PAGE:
SPIE 2014 Scholarships
SPIE awarded $351,000 in educational scholarships this year to 144 students.
SPIE has awarded $351,000 in educational scholarships this year to 144 outstanding individuals, based on their potential for long-range contribution to optics, photonics, or a related light-based discipline.
The recipients include PhD students conducting research in plasmonics, metamaterials, supercontinuum generation, optical testing, and directed self assembly in microlithography who have been awarded the five most prestigious of the SPIE annual scholarships.
Scott Cushing of West Virginia University (USA) is receiving the $11,000 SPIE D.J. Lovell Scholarship. His research involves optical biosensing, plasmonics, ultrafast optics, and nanomaterials for-solar energy conversion.
Cushing, whose advisers are Alan Bristow and SPIE member Nianqiang (Nick) Wu, said he was grateful for the SPIE support and will use the award to travel to SPIE meetings and to further his research. The SPIE conferences he attended during his early career resulted in collaborations that “have continually redefined my understanding and research direction in this field,” Cushing said.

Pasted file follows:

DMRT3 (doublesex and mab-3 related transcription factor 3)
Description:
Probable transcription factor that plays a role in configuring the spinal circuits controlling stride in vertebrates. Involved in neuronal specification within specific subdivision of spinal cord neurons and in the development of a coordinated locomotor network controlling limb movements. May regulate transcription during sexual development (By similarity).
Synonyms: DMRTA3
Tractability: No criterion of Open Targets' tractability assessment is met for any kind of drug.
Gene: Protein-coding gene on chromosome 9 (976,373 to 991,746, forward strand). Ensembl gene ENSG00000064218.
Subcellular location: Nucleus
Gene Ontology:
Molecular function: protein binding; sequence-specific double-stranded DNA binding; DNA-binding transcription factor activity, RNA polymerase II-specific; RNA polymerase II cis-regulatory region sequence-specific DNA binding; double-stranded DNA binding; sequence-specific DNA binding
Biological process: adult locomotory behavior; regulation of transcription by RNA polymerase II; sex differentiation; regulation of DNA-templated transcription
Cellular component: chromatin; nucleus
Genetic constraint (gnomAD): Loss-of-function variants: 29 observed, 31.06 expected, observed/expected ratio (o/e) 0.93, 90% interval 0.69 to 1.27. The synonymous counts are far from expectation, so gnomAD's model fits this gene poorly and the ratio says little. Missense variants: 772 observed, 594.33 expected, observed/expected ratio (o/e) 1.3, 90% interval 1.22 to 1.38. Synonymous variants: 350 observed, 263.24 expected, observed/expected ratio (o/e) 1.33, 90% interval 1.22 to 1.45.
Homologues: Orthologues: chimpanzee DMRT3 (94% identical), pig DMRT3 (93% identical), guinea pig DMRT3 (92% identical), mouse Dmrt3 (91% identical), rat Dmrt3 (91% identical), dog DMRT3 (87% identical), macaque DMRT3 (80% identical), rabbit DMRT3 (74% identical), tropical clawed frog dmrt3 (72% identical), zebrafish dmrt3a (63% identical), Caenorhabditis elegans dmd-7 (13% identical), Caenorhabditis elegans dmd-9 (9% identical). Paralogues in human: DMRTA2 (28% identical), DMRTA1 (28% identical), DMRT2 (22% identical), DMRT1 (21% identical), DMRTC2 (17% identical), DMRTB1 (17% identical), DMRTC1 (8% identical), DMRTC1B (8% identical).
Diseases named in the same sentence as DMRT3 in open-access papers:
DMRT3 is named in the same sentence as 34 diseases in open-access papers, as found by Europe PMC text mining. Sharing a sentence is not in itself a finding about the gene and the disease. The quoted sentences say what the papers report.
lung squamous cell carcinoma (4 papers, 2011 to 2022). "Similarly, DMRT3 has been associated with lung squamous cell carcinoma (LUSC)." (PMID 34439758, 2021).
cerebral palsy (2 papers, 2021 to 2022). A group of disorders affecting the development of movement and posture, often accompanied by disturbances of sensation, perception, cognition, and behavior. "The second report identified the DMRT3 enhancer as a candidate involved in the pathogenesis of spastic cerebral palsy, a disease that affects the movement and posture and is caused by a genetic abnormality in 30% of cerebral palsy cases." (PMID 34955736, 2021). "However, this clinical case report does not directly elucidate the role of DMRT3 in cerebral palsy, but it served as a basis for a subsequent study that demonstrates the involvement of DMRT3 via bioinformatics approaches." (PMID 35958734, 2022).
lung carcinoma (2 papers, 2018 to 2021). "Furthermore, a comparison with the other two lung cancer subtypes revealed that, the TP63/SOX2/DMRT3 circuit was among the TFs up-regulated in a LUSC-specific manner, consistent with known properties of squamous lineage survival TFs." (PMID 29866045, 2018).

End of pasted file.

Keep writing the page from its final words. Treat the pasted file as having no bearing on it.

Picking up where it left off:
Ward Newman of University of Alberta (Canada) was awarded the John Kiel Scholarship, which was established to honor SPIE co-founder John Kiel in recognition of his contributions to the Society. The $10,000 scholarship recognizes Newman’s potential for long-term contribution to the field of optics and optical engineering.
Newman’s research is focused on metamaterial-based photonic devices such as single photon sources. He was the chair for the Engineering Graduate Research Symposium in Alberta in 2012 where he established a conference session on optics, photonics, and imaging.
Newman plans to use the award to visit collaborators at the University of Michigan (USA). His adviser is SPIE member Zubin Jacob.
Kiel, who served for many years as the Society’s treasurer, died in August at his home in California. He was 91.
Kiel is credited by many as being instrumental in the financial survival of the organization through its early years after being established in 1955. He later became treasurer (1971-1983) and served on the Society’s Financial Advisory Committee for the following 30 years.
Kiel worked for Producers Service Company making animation stands and specialty cameras for Walt Disney and other motion picture companies in Hollywood, CA. Producers Service Company became Photo-Sonics in 1952 and Kiel served as president of the high-speed camera equipment maker from 1961 to 2012.
Chuck DeMund, a past SPIE president, recalled a remarkable camera engineering feat at Photo-Sonics under Kiel, the development of a pin-registered 16mm high-speed camera capable of taking perfectly steady motion pictures at the “impossible” rate of 1000 frames per second.
“The laws of physics seemed to say this could not be done,” DeMund said. “Keys to the camera’s transporting film, stopping it for exposure, and then moving the next frame into place were careful balance and a tiny pulldown claw/register pin, designed and machined to watchmaker standards.”